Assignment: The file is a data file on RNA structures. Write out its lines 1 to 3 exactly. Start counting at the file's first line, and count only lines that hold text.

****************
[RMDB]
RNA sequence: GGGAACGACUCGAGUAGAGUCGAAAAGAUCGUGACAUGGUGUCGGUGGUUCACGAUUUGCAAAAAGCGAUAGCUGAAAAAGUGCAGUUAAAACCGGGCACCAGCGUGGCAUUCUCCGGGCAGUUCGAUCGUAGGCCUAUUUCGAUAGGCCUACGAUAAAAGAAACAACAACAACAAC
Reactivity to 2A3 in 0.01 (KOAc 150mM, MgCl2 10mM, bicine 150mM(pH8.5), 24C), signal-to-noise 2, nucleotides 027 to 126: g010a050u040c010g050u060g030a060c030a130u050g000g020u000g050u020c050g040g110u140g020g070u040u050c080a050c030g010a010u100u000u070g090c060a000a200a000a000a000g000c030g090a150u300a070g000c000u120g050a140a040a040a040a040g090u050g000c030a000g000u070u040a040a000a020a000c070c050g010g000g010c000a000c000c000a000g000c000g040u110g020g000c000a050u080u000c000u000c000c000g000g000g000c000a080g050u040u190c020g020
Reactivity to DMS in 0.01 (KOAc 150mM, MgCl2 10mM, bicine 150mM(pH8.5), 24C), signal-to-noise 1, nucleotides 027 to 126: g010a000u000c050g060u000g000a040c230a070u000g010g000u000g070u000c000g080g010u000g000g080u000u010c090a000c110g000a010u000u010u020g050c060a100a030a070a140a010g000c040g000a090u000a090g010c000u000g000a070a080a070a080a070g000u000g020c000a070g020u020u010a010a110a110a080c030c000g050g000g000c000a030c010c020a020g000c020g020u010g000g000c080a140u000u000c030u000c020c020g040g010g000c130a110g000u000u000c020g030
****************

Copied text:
[RMDB]
RNA sequence: GGGAACGACUCGAGUAGAGUCGAAAAGAUCGUGACAUGGUGUCGGUGGUUCACGAUUUGCAAAAAGCGAUAGCUGAAAAAGUGCAGUUAAAACCGGGCACCAGCGUGGCAUUCUCCGGGCAGUUCGAUCGUAGGCCUAUUUCGAUAGGCCUACGAUAAAAGAAACAACAACAACAAC
Reactivity to 2A3 in 0.01 (KOAc 150mM, MgCl2 10mM, bicine 150mM(pH8.5), 24C), signal-to-noise 2, nucleotides 027 to 126: g010a050u040c010g050u060g030a060c030a130u050g000g020u000g050u020c050g040g110u140g020g070u040u050c080a050c030g010a010u100u000u070g090c060a000a200a000a000a000g000c030g090a150u300a070g000c000u120g050a140a040a040a040a040g090u050g000c030a000g000u070u040a040a000a020a000c070c050g010g000g010c000a000c000c000a000g000c000g040u110g020g000c000a050u080u000c000u000c000c000g000g000g000c000a080g050u040u190c020g020